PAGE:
Skip links

Party with a purpose: Impact of Sydney WorldPride


Party with a purpose: Impact of Sydney WorldPride

BESydney’s Carolin Lenehan discusses the legacy and impact of hosting WorldPride in Sydney, and the importance of planning with intention.

Gather, dream, amplify. That was the theme behind Sydney WorldPride, a 17-day festival that saw the harbour city unite to celebrate diversity – not just in Australia, but across the Asia-Pacific region.

With a 45-year history of hosting the Sydney Gay and Lesbian Mardi Gras, the city knows how to throw a party, but among the festivities, organisers InterPride also faced some hard truths about the progress of LGBTIQ+ rights in the region.

Sydney might be recognised as a one of the world’s most multicultural and LGBTIQ-friendly cities in the world, but organisers also wanted to “shine a light on the widespread human rights abuses faced by [Australia’s] regional neighbours”. 

The festival, which encompassed the much-loved Mardi Gras parade, along with a series of events, concerts, First Nations programming and a three-day Human Rights Conference, aimed to provide a “safe and accessible hub” for some of the region’s most under-represented communities, allowing them to build connections and push the Pride movement forward.

And according to Carolin Lenehan, general manager – content, creative and corporate affairs at Business Events Sydney, the event delivered on its promise.

“The city was full of rainbows and happy faces, but it wasn’t just tokenism,” said Lenehan, who also attended the Human Rights Conference.  

“Sydney was putting on a party – with events at Bondi Beach and the Pride Walk across the Harbour Bridge – but the purpose was clearly expressed at the conference, and the outcomes will be shared with future hosts,” Lenehan said.

This included Australian Foreign Minister Penny Wong announcing the creation of a new inclusion and equality fund to support LGBTQ civil society organisations and human rights defenders, across the Asia Pacific region, with an initial allocation of $3.5 million this year. The government also announced a new national action plan and a $26 million investment in health and medical research focusing on LGBTIQA+ communities.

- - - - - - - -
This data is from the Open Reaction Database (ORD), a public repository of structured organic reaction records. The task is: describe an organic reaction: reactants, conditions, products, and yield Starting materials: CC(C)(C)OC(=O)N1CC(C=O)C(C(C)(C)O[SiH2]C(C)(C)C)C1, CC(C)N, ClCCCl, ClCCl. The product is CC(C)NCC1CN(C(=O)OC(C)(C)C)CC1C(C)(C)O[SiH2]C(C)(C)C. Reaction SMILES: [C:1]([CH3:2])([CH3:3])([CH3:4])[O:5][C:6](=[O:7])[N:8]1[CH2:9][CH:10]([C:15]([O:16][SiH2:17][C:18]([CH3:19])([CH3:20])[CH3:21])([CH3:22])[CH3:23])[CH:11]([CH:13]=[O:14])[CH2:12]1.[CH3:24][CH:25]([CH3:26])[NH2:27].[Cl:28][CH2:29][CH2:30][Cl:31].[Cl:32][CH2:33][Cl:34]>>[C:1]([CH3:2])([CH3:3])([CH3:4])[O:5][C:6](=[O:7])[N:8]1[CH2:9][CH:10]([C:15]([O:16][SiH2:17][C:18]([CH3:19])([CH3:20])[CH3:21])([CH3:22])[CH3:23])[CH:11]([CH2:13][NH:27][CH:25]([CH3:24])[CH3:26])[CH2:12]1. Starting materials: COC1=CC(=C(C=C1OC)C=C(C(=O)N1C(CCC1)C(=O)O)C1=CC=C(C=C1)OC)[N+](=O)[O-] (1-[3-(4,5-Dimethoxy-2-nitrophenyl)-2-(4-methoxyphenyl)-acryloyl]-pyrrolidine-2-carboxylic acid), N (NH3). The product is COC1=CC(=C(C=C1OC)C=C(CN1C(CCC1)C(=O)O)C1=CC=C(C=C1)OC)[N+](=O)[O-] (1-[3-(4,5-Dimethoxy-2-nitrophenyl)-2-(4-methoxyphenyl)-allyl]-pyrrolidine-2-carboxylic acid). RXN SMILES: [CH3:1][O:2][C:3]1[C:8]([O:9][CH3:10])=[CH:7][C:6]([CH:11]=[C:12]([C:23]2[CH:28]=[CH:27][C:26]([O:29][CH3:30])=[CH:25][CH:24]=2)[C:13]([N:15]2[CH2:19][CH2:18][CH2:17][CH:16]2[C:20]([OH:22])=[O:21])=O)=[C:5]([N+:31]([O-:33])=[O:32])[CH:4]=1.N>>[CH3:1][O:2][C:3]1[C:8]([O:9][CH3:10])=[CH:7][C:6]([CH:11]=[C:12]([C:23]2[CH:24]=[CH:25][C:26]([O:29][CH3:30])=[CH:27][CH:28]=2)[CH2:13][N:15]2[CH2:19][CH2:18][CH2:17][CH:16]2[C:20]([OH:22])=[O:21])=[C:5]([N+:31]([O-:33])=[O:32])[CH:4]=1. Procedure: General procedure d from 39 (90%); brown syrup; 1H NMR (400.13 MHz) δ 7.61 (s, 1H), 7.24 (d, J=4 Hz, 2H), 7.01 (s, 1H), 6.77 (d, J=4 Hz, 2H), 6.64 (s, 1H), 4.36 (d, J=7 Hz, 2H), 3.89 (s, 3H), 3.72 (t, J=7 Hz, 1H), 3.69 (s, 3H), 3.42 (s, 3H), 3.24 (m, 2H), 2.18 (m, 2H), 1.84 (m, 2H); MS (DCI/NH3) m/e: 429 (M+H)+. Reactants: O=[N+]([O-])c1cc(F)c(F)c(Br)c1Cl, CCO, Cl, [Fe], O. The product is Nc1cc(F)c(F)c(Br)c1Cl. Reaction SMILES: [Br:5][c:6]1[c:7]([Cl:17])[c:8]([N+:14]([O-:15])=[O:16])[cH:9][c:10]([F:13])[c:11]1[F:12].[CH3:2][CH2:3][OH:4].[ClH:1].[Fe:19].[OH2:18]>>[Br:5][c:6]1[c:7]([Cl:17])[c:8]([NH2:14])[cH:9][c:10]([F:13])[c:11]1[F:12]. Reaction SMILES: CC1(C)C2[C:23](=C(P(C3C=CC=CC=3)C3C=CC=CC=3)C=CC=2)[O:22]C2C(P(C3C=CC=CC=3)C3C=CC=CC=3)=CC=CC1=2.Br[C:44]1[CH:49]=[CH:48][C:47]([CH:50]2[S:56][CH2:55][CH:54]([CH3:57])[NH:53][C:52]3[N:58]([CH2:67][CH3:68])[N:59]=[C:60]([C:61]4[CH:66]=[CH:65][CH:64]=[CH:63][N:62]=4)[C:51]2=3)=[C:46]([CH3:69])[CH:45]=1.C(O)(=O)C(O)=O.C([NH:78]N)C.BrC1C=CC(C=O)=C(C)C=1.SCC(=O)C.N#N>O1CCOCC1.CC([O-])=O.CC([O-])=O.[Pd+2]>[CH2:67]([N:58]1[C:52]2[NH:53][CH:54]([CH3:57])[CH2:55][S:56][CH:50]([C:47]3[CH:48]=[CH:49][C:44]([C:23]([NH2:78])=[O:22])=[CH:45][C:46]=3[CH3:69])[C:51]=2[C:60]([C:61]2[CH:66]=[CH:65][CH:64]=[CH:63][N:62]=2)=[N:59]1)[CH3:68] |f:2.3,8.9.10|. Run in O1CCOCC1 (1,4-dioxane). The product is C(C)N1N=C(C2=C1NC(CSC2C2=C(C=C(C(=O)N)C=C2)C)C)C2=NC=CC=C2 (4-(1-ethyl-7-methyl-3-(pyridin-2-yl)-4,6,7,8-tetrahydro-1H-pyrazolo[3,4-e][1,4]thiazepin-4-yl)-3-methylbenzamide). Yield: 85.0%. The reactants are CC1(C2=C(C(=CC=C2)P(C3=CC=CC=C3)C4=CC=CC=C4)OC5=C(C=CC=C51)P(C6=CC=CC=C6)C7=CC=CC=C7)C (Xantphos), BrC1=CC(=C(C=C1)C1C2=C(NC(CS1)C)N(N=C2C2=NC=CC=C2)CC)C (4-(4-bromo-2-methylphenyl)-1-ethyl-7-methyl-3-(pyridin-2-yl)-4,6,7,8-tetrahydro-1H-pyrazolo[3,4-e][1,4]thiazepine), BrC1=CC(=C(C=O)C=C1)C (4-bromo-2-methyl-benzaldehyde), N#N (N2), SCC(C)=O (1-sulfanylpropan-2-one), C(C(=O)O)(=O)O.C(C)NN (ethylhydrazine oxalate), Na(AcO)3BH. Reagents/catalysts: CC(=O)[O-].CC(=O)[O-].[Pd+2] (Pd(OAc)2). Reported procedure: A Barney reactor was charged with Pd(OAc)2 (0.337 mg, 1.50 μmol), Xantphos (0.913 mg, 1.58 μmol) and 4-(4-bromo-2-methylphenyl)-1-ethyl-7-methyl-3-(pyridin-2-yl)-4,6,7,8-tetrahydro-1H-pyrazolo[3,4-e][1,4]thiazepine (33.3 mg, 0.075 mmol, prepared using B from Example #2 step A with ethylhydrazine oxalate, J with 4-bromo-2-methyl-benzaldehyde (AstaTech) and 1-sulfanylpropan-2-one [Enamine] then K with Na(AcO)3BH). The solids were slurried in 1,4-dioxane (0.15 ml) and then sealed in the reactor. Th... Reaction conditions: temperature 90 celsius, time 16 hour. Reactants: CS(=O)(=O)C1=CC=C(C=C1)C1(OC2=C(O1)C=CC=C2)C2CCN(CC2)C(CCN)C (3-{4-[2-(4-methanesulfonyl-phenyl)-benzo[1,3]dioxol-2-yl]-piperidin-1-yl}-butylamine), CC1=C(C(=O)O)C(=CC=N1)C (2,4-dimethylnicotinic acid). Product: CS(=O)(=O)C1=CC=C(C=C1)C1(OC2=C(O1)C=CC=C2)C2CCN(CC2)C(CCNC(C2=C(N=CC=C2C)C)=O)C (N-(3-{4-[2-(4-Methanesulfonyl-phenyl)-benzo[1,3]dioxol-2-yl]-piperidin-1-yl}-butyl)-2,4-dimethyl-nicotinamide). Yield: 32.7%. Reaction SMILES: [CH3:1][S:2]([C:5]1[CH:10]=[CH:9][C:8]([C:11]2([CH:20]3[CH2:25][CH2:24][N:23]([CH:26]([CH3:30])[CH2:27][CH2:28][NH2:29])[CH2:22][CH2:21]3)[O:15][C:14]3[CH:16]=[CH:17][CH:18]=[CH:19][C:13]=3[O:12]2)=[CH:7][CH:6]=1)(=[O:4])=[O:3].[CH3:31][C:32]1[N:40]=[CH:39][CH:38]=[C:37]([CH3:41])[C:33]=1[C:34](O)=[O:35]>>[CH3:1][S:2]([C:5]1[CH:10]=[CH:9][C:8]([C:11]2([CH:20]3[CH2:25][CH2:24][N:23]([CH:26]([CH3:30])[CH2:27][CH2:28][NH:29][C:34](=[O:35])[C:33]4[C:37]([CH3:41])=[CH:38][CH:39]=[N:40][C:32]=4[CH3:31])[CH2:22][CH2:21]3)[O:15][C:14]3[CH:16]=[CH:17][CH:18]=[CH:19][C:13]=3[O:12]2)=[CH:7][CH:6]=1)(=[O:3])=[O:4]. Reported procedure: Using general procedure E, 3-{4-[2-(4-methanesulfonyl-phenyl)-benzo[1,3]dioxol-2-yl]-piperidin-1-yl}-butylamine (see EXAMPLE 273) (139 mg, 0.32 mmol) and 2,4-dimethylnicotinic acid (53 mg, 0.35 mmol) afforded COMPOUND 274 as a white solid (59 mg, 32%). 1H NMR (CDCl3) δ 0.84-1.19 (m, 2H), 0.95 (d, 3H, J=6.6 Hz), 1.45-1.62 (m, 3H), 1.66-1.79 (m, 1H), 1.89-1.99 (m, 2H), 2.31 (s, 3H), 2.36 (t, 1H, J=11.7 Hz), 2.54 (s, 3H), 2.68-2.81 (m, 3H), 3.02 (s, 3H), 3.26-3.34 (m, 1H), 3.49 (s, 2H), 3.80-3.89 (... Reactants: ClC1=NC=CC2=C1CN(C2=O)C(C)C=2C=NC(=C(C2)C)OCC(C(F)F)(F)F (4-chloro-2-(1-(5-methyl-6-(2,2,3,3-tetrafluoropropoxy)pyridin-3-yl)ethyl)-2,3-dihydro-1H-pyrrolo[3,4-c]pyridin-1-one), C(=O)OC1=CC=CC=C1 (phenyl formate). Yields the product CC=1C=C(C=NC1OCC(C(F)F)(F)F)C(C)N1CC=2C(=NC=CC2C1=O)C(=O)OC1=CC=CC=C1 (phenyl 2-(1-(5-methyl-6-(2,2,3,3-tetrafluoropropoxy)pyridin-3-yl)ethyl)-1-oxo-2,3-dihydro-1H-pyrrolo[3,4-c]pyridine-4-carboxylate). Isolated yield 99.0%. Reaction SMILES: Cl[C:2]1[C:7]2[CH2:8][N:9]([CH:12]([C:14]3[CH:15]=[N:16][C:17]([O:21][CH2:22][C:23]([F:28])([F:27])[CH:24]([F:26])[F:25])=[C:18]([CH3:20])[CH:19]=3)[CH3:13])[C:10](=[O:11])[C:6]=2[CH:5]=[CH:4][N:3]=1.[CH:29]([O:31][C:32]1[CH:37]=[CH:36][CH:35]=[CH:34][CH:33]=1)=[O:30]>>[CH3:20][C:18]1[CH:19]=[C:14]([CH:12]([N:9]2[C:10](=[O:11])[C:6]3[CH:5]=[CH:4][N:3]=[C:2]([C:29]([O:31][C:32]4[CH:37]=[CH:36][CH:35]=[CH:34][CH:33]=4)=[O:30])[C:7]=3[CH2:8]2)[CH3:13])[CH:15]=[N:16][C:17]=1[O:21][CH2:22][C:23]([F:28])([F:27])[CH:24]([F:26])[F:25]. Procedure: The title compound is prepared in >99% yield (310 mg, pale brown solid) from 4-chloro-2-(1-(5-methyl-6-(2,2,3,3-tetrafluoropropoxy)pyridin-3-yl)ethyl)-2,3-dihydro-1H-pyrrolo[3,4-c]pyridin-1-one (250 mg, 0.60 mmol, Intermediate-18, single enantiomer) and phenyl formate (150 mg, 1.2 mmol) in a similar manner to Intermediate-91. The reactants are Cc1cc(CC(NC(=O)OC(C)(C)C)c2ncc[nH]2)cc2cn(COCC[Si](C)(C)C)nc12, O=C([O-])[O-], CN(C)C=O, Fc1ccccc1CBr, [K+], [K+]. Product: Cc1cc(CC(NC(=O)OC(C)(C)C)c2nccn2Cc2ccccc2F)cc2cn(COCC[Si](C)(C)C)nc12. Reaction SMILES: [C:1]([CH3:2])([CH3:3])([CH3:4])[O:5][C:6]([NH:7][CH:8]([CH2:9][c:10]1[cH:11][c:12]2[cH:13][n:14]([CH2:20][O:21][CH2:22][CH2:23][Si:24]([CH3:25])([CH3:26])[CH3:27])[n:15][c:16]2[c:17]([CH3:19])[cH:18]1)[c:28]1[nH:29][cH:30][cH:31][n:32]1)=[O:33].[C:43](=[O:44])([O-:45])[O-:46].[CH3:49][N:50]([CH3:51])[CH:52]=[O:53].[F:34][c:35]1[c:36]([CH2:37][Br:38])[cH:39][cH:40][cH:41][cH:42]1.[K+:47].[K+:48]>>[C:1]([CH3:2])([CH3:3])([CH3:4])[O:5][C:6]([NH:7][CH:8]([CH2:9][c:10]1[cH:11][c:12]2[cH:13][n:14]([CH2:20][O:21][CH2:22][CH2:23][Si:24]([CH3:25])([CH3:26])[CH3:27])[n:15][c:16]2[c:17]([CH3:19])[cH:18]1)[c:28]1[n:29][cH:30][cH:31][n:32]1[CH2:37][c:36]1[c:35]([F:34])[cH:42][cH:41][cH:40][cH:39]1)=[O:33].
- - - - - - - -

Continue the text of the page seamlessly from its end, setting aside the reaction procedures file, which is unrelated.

Reflecting on the conference, Lenehan said “every single element [of the event] was considered”.

“The first day was about listening to diverse voices from the community to hear their lived experience, the next day progressed the conversation with voices of [LGBTIQ+ community] allies who are seeking to create change, and the final day brought the two together to formulate solutions,” she explained.

“It was clear this journey of discovery and collaboration in lockstep with the community was the intention behind the event.”

Lenehan said additional government support was provided to ensure people from communities that are unable to express themselves could attend the event.

“This included special lanyards so that people knew to respect those who didn’t want to be photographed or filmed because, if they went back to their home country and were seen participating in something like this, they would face serious repercussions… So, little details meant a lot.”

For an organisation like Business Events Sydney, which makes strategic bids to bring international events to the city, the importance of hosting an event like WorldPride isn’t just about kudos. 

“One of the things that we pride ourselves on is that we don’t do tokenism,” Lenehan said.

“When we’re talking about our city, we always look for proof points and case studies so that we can actually show our clients what can happen here… Sydney WorldPride allows us to show how we’ve come together with the LGBTQ+ community to make diversity, equity and inclusivity practices more visible.

“We want to prove that this can be done for any event, and share these practices the rest of the world.”

Lenehan added that the event has helped to inform a new strategy for BESydney, likely be rolled out in 2024, that will measure the social impact of business events and allow the bureau to “engage more deeply with clients and ‘their big purpose’”.

As an evolution of the bureau’s previous research into the ‘beyond tourism’ benefits of events, Lenehan said BESydney is shifting focus from ‘legacy’ to ‘impact’ to build an offering that is tangible, repeatable and scalable.

“What’s important is that you work with the community to uncover the right way to create long-term impacts,” she said.

“Sydney World Pride gave us the opportunity to see what can be achieved when the community is galvanised behind a big vision… When an event goes from seeing and listening to feeling, it becomes a moment; a platform for change. And that is a truly remarkable thing.”